Just like everything else with nutrition, there is no one-size-fits-all amount or magic number that will work for everyone.

The amount of carbohydrates you need each day will depend on your activity levels, your age, sex, health status and more. One thing I do think is important to note is that carbohydrates should not be feared. And yes, you can absolutely eat a source (or even more than one) of carbohydrates at each meal of the day.

On average, it is recommended that people get 45-65% of their daily calories from carbohydrates. Again, the percentage that is right for you will vary depending on your lifestyle, your needs, and your personal health. If you do have questions about your carbohydrate (or any other nutrition needs), talk to a dietitian. Depending on where you live, you can book an appointment with me!

Myths vs. Facts About Carbohydrates

Should you avoid carbohydrates?

This is a myth. Carbohydrates have long been demonized by various fad diets (hello, Atkins, South Beach and Keto) and diet culture in general. But the reality is that no, it isn’t necessary to avoid carbohydrates, even if you’re trying to lose weight. Carbohydrates are our bodies preferred source of energy, remember? So they’re definitely not bad, and you don’t need to avoid them.

Many people who start a low-carb diet see a quick bout of weight loss at the start. I hate to burst their bubble, but most of this is water weight. You see, for every gram of carbohydrates we store (in the form of glycogen, as mentioned above), we also retain 2-3 grams of water. When we deplete our glycogen storage, we’re also depleting that water storage, not burning fat.

Lastly, avoiding carbohydrates or sticking to a low-carb diet is really hard to do. While some of the research on low-carb diets like keto does show weight loss success, it’s hard to study low-carb diets long term because they’re generally hard to stick to. Remember, the right eating pattern for you is one that you can sustain for life.

Finally, carbohydrates are in a lot of nutritious foods, including fibre-rich fruits, vegetables and legumes. So avoiding or even limiting carbohydrates may really limit your food choices, fibre intake, and the ability to live a fun, balanced lifestyle without stressing about what you can and can’t eat.

Do excess carbohydrates get stored as fat?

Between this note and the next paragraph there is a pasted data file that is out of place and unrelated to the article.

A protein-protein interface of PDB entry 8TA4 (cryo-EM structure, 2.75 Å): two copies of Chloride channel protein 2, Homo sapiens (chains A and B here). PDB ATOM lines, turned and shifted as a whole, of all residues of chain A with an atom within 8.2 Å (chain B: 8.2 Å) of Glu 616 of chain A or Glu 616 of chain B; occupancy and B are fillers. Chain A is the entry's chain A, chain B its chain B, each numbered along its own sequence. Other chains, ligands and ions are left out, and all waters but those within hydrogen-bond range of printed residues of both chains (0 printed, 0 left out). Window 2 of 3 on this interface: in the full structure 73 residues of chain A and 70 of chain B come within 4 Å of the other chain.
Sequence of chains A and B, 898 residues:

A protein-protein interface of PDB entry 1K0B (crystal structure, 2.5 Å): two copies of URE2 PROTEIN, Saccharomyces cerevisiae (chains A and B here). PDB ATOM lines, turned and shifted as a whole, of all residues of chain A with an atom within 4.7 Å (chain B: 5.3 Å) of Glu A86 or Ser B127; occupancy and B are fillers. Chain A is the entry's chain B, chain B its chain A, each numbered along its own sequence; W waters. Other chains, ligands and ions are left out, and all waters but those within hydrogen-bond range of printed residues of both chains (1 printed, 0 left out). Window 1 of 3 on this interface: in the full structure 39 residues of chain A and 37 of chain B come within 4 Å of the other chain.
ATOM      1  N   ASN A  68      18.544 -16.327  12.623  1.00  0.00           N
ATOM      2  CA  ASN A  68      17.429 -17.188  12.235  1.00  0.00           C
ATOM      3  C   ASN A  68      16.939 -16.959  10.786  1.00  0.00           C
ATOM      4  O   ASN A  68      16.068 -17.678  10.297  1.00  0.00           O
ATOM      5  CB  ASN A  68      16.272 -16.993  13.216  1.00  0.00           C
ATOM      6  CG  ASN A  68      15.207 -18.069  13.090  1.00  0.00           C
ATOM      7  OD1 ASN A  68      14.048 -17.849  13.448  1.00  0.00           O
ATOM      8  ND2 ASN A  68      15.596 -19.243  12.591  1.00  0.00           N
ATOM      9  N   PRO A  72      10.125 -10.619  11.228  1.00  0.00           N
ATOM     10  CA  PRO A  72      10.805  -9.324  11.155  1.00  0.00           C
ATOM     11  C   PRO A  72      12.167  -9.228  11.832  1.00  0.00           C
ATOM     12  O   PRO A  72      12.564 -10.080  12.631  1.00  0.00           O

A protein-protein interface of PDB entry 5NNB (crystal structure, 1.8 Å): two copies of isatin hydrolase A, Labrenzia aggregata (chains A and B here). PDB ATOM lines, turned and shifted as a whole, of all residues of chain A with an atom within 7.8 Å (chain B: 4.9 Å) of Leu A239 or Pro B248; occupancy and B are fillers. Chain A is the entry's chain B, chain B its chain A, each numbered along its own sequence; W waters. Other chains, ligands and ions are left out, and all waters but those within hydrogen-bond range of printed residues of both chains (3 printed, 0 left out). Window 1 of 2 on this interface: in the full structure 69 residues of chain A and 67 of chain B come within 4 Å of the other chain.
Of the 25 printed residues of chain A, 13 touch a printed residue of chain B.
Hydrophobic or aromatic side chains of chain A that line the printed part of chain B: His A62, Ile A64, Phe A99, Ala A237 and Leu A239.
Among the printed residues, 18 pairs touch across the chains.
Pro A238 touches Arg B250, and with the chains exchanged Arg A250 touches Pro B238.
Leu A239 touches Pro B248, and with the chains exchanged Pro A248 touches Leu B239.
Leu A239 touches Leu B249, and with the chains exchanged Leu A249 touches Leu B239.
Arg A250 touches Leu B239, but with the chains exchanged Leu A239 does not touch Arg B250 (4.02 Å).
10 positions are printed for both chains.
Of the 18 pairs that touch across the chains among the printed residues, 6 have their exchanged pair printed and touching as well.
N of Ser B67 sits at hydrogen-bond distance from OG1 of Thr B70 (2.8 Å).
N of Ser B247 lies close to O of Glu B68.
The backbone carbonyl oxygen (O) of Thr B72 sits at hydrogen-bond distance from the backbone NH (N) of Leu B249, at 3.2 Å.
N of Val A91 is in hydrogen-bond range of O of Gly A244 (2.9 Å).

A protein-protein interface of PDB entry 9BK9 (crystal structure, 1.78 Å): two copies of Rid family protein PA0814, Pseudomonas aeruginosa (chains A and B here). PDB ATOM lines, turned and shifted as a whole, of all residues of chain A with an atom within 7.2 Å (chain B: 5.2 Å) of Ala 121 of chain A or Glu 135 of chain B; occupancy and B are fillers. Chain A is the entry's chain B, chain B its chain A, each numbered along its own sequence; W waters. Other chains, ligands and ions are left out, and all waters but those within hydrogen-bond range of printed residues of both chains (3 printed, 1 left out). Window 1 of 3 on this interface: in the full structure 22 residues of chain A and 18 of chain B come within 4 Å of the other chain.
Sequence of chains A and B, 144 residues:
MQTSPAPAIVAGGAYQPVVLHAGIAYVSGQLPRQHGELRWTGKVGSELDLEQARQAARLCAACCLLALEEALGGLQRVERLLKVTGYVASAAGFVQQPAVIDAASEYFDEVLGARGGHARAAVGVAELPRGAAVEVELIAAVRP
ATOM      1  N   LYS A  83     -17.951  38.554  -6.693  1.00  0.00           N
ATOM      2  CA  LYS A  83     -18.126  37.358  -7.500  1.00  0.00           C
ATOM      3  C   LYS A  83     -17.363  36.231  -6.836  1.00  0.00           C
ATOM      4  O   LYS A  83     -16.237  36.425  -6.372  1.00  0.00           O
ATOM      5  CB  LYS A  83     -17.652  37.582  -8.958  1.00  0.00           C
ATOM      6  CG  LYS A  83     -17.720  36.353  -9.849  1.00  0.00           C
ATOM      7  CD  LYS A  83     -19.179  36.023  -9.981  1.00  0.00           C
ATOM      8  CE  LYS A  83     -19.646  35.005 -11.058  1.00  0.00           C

When I was a teen, I’m pretty sure I read online that I shouldn’t eat too many carbs because eating too many causes them to be stored as fat.

Technically, this is true. But guess what? Excess anything, to the point where you’re eating more calories than your body requires, will be stored as fat. Yup, even broccoli, steak, or chia seeds. Carbohydrates alone are not the culprit here.

While we’re on the topic of fat storage, I want to remind you that storing fat is a completely normal, healthy thing that our bodies do. We need fat for many things, like protecting our organs, regulating our body temperature, and keeping us alive in a period of starvation. Yes, too much body fat can contribute to an increased health risk, but so can too little.

My advice? Focus less on aesthetics, numbers and your percentage of body fat and more on creating balanced, sustainable habits that make you feel good.

Will eating too many carbs cause diabetes?

This is another common diet myth. While diabetes is a condition characterized by impaired carbohydrate metabolism, carbohydrate consumption doesn’t cause diabetes.

Type 2 diabetes is complex, as are the factors that can increase your risk for developing it. The likelihood of developing diabetes can increase due to a number of factors. These include age, family history, and the presence of other conditions like high blood pressure, high cholesterol, pre-diabetes and more. Lifestyle factors like smoking, physical activity and nutrition also play a role.

However, eating carbohydrates alone will not cause diabetes. What can increase your risk is consistent overconsumption – of any food. Generally, if you are regularly consuming more energy overall than your body needs (whether it’s from sweets, vegetables, cheese or anything else), this can contribute to your diabetes risk. Not carbohydrates or sugar alone.

The Bottom Line:

I hope this post helped clear up some of the myths and facts about carbohydrates for you. The bottom line is that carbohydrates are not inherently bad at all – despite often being demonized by the diet industry.

In fact, carbohydrates are pretty dang good! They’re a source of energy, fuel for our bodies, and many nutritious sources of carbs come packaged with gut-friendly fibre.

We’re all unique, and the amount of carbohydrates that make each and every one of us feel good will vary. But for most of us, there is no need to cut them out or restrict our carbohydrate intake. Carbs are our friends!